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Hyperkinetic movement disorders are characterized by involuntary movements unaccompanied by weakness (Table 436-1). This term is somewhat arbitrary and potentially misleading as hypokinetic disorders such as Parkinson’s disease (PD) are often accompanied by tremor, which is a hyperkinetic feature, and hyperkinetic disorders such as dystonia may manifest slow or restricted movement because of the severe muscle contractions. Nonetheless, the terms continue to be used because of convention. The major hyperkinetic movement disorders and the diseases with which they are associated are considered in this section.

TABLE 436-1Hyperkinetic Movement Disorders



Tremor is defined as an involuntary, rhythmic, oscillatory movement of a body part with alternating contractions of agonist and antagonist muscles. It can be most prominent at rest (rest tremor), on assuming a posture (postural tremor), on actively reaching for a target (kinetic tremor), or on carrying out a movement (action tremor). Tremor may also be characterized based on its distribution, frequency, amplitude, and related neurologic dysfunction. Tremor is classified along two axes: Axis 1 covers the clinical characteristics, including historical features (age at onset, family history, temporal evolution), tremor characteristics (body distribution, activation condition), associated signs (systemic, neurologic), and laboratory tests (electrophysiology, imaging). Axis 2 relates to the etiology of the tremor and distinguishes acquired, genetic, or idiopathic origins.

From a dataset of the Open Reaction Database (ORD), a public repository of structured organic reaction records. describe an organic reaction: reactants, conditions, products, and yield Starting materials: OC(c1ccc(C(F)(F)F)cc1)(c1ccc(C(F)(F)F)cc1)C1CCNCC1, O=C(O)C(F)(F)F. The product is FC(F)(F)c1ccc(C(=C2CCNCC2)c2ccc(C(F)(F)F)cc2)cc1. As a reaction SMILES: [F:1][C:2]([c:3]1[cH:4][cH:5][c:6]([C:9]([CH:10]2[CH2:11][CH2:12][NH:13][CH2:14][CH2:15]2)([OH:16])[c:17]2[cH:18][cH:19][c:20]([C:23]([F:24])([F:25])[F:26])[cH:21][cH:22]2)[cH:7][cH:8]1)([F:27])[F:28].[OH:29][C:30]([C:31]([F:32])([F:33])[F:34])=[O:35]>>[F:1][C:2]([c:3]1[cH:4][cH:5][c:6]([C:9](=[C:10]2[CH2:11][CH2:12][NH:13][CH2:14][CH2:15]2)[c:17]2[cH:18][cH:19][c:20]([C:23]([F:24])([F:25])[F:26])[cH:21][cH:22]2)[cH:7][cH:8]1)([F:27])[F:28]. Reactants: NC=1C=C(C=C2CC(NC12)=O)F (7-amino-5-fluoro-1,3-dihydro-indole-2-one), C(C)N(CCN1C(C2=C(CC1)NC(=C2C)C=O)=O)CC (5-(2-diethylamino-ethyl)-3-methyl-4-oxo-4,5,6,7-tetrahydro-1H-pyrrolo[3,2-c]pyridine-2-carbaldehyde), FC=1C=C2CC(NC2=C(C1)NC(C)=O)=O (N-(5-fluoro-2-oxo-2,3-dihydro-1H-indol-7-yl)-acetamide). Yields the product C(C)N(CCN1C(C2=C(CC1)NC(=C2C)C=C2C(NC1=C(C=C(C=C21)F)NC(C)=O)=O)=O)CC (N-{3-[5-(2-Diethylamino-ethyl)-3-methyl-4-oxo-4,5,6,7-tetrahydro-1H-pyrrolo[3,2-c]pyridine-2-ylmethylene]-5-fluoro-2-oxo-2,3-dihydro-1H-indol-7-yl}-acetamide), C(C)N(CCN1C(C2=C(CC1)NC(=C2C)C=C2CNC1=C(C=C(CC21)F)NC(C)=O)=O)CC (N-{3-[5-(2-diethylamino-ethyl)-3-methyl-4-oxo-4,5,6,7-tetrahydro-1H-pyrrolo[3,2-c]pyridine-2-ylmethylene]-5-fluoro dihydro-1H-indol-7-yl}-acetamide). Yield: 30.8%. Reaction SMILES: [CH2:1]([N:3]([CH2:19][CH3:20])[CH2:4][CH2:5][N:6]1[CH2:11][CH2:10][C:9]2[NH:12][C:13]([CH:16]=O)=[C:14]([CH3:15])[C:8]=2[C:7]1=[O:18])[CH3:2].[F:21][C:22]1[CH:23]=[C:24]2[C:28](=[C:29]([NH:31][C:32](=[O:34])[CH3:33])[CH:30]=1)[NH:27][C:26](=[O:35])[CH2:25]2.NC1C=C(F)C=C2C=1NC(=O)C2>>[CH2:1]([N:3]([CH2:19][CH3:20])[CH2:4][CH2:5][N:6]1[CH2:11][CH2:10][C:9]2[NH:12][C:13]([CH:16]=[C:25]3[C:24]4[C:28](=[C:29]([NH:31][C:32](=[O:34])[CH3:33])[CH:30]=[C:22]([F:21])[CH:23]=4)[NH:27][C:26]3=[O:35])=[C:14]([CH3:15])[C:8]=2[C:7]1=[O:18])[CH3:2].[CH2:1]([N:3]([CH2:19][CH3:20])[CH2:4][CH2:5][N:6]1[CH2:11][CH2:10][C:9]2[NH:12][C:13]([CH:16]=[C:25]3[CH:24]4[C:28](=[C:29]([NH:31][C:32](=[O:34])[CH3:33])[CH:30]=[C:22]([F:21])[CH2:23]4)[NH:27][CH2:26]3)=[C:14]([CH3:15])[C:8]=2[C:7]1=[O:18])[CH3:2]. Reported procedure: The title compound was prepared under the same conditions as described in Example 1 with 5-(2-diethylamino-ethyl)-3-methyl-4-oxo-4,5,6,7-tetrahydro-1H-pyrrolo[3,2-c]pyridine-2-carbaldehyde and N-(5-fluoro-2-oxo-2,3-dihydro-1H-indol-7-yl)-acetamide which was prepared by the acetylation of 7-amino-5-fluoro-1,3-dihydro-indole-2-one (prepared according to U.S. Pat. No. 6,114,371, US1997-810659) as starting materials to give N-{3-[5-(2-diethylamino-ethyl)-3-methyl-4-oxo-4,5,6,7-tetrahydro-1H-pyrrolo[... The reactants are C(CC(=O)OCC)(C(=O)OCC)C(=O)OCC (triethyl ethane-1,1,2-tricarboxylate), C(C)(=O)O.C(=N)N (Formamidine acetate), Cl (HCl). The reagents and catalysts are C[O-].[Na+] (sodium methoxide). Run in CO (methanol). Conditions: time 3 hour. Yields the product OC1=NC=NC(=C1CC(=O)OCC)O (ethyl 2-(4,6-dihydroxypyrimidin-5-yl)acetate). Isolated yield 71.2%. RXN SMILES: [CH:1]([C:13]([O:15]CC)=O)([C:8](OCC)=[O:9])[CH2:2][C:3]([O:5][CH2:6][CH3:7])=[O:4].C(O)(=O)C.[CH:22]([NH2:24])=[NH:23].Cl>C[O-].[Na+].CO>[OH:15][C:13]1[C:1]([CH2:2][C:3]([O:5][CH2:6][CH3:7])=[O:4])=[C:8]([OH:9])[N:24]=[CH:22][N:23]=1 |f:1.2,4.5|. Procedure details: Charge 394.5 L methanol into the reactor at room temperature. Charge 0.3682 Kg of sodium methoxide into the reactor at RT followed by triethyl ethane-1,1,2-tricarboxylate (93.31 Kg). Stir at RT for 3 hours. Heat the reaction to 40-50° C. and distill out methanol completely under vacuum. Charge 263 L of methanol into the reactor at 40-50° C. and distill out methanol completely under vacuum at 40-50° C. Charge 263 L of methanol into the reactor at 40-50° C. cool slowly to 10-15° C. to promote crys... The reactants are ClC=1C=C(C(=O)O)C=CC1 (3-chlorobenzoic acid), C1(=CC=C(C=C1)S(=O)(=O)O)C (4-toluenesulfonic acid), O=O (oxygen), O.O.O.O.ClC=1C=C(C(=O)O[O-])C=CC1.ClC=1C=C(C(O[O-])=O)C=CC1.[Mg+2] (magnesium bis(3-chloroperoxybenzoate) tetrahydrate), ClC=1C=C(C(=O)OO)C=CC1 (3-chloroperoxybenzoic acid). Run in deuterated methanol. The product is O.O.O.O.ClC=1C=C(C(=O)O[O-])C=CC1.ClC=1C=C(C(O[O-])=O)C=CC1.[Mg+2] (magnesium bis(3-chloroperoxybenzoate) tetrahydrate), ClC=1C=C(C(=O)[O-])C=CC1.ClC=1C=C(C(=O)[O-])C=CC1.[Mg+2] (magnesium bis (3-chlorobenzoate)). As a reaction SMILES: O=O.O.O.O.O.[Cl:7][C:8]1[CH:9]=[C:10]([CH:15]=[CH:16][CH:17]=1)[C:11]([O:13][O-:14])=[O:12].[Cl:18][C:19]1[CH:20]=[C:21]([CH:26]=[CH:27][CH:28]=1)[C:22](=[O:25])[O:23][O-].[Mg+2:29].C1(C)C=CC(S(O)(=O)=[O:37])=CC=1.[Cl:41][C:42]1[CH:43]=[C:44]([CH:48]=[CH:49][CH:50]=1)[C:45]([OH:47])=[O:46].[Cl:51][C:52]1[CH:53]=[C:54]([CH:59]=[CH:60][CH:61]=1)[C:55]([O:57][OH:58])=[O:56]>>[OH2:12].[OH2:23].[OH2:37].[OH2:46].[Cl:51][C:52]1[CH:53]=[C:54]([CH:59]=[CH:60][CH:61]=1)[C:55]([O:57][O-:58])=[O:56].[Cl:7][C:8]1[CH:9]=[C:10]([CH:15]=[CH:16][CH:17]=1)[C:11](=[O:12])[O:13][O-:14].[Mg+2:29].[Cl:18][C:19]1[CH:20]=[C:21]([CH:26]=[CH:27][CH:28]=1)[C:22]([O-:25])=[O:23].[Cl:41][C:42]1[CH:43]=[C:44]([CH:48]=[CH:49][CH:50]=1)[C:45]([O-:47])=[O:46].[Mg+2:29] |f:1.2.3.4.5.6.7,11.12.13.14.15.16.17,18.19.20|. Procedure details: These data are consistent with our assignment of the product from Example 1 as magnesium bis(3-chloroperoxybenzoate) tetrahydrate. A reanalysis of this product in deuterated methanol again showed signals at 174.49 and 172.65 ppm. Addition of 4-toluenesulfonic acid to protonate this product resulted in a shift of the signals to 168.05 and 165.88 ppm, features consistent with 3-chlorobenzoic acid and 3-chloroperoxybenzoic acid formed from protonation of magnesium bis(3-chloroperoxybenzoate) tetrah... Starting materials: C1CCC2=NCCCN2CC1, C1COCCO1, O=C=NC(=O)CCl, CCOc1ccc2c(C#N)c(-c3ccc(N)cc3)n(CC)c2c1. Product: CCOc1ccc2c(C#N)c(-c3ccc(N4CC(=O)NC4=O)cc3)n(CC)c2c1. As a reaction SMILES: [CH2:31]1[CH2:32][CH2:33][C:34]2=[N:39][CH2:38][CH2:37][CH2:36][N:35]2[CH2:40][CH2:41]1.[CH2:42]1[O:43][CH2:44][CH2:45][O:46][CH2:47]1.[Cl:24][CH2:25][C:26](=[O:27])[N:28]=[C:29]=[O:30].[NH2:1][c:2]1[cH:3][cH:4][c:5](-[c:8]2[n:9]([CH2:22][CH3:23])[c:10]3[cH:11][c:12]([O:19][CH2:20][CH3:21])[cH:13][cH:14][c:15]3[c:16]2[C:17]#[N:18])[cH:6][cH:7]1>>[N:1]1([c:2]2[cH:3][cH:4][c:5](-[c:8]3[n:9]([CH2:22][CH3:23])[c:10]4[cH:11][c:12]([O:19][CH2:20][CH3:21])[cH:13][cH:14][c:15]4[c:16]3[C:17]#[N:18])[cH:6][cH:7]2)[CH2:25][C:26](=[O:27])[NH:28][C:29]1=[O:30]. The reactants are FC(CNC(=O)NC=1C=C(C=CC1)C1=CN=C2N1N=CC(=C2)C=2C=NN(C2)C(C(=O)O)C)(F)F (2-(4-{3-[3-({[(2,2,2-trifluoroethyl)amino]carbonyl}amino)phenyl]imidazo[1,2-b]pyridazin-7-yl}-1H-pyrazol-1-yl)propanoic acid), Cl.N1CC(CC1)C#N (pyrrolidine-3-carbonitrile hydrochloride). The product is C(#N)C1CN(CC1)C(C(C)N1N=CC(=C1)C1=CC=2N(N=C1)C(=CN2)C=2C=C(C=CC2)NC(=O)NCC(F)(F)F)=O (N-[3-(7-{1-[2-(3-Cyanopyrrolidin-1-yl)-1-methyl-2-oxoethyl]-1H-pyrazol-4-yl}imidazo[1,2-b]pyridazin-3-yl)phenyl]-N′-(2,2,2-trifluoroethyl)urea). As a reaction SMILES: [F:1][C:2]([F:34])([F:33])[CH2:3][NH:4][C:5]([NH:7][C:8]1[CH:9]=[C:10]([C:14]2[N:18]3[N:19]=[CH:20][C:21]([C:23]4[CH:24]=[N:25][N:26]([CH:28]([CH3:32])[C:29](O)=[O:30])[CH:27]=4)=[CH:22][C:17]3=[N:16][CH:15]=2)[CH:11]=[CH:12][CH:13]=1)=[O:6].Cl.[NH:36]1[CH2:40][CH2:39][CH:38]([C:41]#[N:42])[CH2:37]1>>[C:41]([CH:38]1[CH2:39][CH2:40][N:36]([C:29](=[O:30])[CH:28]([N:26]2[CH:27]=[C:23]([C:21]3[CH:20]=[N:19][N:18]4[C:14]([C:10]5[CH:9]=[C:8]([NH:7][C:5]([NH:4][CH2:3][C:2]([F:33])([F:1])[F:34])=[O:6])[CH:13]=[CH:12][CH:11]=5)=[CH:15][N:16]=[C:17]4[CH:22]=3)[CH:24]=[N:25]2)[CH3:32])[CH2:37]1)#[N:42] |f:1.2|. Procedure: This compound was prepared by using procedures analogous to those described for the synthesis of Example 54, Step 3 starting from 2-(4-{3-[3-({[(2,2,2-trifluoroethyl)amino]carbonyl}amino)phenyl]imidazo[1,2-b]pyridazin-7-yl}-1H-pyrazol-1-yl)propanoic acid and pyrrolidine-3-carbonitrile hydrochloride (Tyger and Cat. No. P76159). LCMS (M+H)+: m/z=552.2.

PD (Chap. 427) is characterized by a predominant resting tremor, essential tremor (ET) characterized by a tremor that typically occurs while trying to sustain a posture coupled with an action tremor, and cerebellar dysfunction characterized by a kinetic tremor (brought out by trying to touch an object) and is usually associated with hypotonia and past pointing. Normal individuals can have a physiologic tremor that typically manifests as a mild, high-frequency (10–12 Hz), postural, or action tremor typically affecting the upper extremities. This tremor is usually of no clinical consequence and often is only appreciated with an accelerometer or under stress. An enhanced physiologic tremor (EPT) can be seen in up to 10% of the population, and tends ...

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